This Tuesday afternoon I had the opportunity to sit down with Professor Benjamin Harbert, Ph.D. of ethnomusicology from the University of California, to discuss recent political events and how music may react to our country’s changing political situation. While trends in music are nearly impossible to predict, there certainly is something to be said for music’s influential role in political discourse, and both Professor Harbert and I agreed that music will play some role – big or small – in conveying the increasingly complex and inexpressible feelings of the masses. Below are some highlights from our conversation.
Any opening remarks?
Well first I’ll say, if anyone thinks they can predict musical change, they’re wrong. It’s such a volatile industry, but the other aspect of it is that music is so ambiguous. It’s hard to know how people are going to receive something. I mean, there are focus groups and stuff like that, but it’s really hard to write something and say “oh, people are going to read it this way.”
We’ve talked before about how, especially during the Vietnam era, music didn’t directly address the politics of the day but rather fit in with the movements of the day. Do we have something similar today?
Right, but that was a certain moment where there was a counter culture in San Francisco, young people, a huge migration of people. But they were split between political radicals and cultural radicals. And you have similar things, like at Standing Rock there were people complaining that others were trying to come in and turn it into Burning Man. So I think there’s still that split. But I think you have to consider a few things: where the music is listened to. In the 60’s, you had freeform FM radio, which is still kind of a broadcast model, you turn the knob to a station and you get that station. Whereas with the internet you have to actually search and dig around for stuff. You’re sort of assaulted by information. I don’t think the internet is a good space for subversive music. It’s good for finding something and having communities around taste. The one movement that has had the most media presence has been Black Lives Matter because of the gruesome videos of police shootings. And that cuts through because of the horror of it and the immediacy of it and the authenticity of it. And so it ends up on Facebook feeds and ends up being all over the place. Like how can music compete with that? And does it need to compete with that? How are people using songs in protests? You saw the use of the Kendrick Lamar piece, you can chant that over and over. Repetition and something that is easy to sing works very well as protest music, bringing people together.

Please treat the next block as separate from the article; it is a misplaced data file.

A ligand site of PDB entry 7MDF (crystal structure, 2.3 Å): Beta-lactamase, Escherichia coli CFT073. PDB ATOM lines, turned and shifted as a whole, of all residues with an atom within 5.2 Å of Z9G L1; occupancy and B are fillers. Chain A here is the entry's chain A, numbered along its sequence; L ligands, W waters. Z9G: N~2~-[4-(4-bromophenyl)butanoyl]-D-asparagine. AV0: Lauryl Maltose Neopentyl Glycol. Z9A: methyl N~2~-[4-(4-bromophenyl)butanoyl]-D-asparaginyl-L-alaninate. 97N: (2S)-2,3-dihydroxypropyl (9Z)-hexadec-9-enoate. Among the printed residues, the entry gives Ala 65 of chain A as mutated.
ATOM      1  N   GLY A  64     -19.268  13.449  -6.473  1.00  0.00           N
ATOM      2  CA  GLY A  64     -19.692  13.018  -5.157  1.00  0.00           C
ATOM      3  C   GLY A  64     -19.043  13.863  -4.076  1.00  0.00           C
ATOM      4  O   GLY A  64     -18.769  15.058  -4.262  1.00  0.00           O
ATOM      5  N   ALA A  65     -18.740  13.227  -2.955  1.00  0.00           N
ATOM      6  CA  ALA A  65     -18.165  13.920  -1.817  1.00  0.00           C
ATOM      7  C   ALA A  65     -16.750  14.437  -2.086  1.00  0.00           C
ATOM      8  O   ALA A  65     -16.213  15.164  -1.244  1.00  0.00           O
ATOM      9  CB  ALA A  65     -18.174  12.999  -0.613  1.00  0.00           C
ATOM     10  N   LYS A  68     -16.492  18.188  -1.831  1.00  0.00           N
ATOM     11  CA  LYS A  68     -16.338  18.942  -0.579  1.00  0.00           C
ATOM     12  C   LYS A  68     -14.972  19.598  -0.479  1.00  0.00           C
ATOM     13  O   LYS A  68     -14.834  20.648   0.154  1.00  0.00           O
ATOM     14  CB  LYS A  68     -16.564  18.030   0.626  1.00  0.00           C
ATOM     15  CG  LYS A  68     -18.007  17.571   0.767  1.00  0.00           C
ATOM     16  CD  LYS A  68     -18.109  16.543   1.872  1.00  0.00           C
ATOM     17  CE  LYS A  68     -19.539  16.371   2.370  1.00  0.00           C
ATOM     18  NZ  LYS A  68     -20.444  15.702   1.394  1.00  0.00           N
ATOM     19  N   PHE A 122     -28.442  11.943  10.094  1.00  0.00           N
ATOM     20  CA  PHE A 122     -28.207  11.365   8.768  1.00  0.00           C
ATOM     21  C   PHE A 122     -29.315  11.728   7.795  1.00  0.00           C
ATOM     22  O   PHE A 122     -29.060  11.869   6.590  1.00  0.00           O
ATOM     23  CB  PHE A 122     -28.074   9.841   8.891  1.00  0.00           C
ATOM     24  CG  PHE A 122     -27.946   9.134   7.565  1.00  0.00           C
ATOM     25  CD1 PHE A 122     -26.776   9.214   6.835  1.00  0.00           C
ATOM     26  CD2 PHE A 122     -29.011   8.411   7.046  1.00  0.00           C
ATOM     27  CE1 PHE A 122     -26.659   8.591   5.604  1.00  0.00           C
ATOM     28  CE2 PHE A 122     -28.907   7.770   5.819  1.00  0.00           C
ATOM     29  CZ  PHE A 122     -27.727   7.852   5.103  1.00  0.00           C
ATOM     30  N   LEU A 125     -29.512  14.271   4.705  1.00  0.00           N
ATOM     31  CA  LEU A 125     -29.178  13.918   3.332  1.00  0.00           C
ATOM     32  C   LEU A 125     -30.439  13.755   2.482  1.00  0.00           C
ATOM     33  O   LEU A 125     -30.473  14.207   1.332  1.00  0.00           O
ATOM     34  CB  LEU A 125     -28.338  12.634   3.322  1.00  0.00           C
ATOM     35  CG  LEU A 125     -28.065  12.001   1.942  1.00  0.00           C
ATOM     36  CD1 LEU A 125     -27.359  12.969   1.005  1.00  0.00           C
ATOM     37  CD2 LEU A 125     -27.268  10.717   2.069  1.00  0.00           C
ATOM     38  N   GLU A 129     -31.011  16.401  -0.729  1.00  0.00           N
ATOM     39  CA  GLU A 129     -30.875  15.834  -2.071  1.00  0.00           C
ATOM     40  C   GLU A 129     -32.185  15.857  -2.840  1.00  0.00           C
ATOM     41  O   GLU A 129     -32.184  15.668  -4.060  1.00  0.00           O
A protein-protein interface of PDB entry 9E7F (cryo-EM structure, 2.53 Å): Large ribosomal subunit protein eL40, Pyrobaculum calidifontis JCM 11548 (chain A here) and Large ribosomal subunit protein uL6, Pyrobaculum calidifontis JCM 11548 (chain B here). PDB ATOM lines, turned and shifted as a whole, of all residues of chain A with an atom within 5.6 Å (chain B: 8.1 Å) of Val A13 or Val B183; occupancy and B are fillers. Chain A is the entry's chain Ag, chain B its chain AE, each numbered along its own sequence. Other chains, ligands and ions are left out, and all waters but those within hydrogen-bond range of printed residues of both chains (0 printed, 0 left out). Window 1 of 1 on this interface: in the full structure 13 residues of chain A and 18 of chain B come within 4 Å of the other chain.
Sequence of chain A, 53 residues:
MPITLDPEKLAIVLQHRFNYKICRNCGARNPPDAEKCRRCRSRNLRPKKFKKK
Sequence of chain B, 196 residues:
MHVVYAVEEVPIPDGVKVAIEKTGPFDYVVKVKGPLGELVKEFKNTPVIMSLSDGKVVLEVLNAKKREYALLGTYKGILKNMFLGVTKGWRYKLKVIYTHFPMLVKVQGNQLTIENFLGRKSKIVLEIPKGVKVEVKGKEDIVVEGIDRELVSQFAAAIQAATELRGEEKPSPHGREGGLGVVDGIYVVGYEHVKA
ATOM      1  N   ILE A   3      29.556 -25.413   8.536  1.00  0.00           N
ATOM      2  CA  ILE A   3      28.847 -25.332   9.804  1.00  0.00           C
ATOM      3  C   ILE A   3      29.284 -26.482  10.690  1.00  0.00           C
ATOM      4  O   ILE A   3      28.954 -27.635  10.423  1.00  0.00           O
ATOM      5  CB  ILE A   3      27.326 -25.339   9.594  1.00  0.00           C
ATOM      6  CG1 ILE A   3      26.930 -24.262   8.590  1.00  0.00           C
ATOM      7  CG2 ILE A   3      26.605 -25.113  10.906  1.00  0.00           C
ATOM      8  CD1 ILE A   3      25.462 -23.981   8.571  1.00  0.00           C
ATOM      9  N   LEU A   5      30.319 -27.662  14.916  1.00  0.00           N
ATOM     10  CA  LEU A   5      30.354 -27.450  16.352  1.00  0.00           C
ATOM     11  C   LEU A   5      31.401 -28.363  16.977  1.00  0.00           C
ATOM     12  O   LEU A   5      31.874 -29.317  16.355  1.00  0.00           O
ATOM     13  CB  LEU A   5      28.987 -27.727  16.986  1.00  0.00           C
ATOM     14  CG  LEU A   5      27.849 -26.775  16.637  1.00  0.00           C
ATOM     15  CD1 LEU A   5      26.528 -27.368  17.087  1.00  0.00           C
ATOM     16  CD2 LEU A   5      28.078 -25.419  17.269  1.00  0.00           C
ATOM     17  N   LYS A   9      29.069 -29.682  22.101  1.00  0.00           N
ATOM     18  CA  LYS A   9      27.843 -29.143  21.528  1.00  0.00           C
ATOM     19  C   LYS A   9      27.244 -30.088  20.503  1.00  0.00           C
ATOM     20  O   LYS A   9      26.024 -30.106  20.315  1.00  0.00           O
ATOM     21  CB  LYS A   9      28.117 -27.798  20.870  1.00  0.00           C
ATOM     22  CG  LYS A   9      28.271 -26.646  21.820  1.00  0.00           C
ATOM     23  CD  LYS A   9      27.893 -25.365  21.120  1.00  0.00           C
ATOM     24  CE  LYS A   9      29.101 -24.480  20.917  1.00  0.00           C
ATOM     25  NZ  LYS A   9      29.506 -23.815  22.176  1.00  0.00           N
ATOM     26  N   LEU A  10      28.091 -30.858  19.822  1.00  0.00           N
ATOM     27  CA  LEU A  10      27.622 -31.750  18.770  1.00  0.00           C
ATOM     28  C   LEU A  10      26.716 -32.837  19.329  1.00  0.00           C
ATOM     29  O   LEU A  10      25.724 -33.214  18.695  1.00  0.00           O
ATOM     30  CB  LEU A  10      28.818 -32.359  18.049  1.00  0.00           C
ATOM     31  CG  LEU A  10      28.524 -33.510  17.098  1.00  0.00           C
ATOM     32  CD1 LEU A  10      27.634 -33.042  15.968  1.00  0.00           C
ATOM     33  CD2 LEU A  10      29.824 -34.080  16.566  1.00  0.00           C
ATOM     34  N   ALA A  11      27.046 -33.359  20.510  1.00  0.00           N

Are there ways we can look at the election of Trump musically, especially with the strong role of the white rural voter in the election and the growing issues surrounding race?
There’s a way of looking at ourselves in the world from a cultural standpoint that isn’t a neat little box. Or that doesn’t create some sort of hierarchy, and I don’t think that idea is new. It’s pragmatic to seeing things from other cultural standpoints. If you don’t understand something from someone else’s viewpoint… you’re not going to do well in an international market.
Hasn’t there been a move away from this transculturation in the past few months with the whole plan to build a wall between Mexico and the U.S., cutting our ties with China, and the inflammatory statements against Islam? It seems as if this movement is attempting to shut out these cultures out of the country rather than bringing them in. In a sense, trying to make the United States ‘American’ again.
I think country music already does that. I mean, isn’t Donald Trump kind of the country music star? There’s an appeal to rural, local, stable values despite the hypocrisy and the trappings of money and wealth. We can listen to Garth Brooks sing about stable rural values, but we ignore the fact that he’s an international megastar. I think that already exists. I think rock has always worked by upsetting those views. Although there are some cases in which rock has played into ‘whiteness’ in interesting ways. Like progressive rock, which signaled more the European musical culture than it did the African culture. Are people going to go back and listen to prog rock? I don’t think that will happen. You don’t really know what will happen. I think a way of looking at it is not that something is going to repeat itself. It’s that there’s a certain feeling out there that we can’t articulate but we can examine in art and music and I think that feeling is among most of the people who are rock musicians. Its a feeling addressing in horror the violence of white nationalism that Trump is bringing in. Its addressing the horror of a muslim woman being shoved down the stairs at a subway, addressing the horror of a Georgetown student getting spat on because he looks Asian… that’s the type of thing I think rock ‘n roll has stepped up towards more than adopting a tribal perspective.